Can an artificial leaf make the pharmaceutical industry greener?

September 11, 2019 by  
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Scientists in the Netherlands have developed a solar reactor that looks and acts like a leaf. By putting chemicals in the artificial leaf’s microchannels, which resemble the veins on a real leaf, and exposing it to sunlight cause solar reactions to create medicine . “Depending on the choice of chemicals, almost any kind of medicine can be created in a fast and sustainable way,” promises a video on the Eindhoven University of Technology’s website . “Maybe we could be making malaria medication in the middle of a rainforest . Or even a headache pill in outer space.” Related: Supermarket happy hour reduces food waste Researchers at Eindhoven University mimicked nature by designing ultra-thin channels running through the faux leaves, which are made of Plexiglas. “This material is cheaper and easy to make in larger quantities,” says Timothy Noël, lead researcher on the team. “It also has a higher refractive index, so that the light stays better confined. But the most important thing is that we can add more types of light-sensitive molecules in (Plexiglas). As a result, in principle all chemical reactions are now possible in this reactor across the entire width of the visible light spectrum.” The current version of the artificial leaf is a refinement of a prototype Noël unveiled in 2016. So far, the scientists have produced two drugs inside the artificial leaves: the anti- malarial artimensinin and ascaridole, which fights parasitic worms. “Artificial leaves are perfectly scalable; where there is sun, it works,” says Noël. “The reactors can be easily scaled, and its inexpensive and self-powered nature make them ideally suited for the cost-effective production of chemicals with solar light. I am therefore very positive that we should be able to run a commercial trial of this technology within a year.” If future trials are successful, this small reactor could help solve the pharmaceutical industry’s sustainability problems. Producing and transporting drugs currently requires dangerous chemicals and a lot of fossil fuels. Via New Atlas Image via TU/e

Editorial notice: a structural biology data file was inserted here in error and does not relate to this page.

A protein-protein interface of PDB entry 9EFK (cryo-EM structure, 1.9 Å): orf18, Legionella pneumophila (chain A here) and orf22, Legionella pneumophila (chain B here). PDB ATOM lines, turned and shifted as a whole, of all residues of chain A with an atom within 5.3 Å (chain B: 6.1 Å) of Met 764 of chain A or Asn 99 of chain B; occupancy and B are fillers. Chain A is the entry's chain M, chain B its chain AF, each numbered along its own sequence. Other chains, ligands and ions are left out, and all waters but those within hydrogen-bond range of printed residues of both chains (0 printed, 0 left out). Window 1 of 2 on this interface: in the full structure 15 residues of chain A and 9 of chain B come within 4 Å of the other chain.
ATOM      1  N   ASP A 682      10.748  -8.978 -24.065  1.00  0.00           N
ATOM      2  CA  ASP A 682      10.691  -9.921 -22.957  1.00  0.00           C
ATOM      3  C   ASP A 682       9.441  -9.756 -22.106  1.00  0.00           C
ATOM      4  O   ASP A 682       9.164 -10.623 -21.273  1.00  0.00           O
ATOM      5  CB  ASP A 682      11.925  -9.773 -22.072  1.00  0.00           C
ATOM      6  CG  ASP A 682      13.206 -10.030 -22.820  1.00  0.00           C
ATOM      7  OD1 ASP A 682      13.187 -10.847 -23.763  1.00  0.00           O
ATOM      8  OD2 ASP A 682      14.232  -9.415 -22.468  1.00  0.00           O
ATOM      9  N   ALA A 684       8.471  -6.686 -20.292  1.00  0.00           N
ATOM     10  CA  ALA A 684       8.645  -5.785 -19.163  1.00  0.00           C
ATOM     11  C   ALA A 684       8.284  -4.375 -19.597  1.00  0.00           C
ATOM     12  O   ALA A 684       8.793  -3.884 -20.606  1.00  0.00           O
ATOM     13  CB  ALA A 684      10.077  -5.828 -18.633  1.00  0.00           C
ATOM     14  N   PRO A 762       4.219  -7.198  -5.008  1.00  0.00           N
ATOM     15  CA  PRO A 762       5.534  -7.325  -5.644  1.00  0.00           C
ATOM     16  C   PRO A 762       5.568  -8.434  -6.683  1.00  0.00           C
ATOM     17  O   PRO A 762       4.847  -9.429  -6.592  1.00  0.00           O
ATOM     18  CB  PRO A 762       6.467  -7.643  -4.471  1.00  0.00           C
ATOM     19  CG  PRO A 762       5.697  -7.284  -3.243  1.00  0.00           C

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Can an artificial leaf make the pharmaceutical industry greener?

These sustainable headphones are making a debut just in time for Earth Day

April 2, 2019 by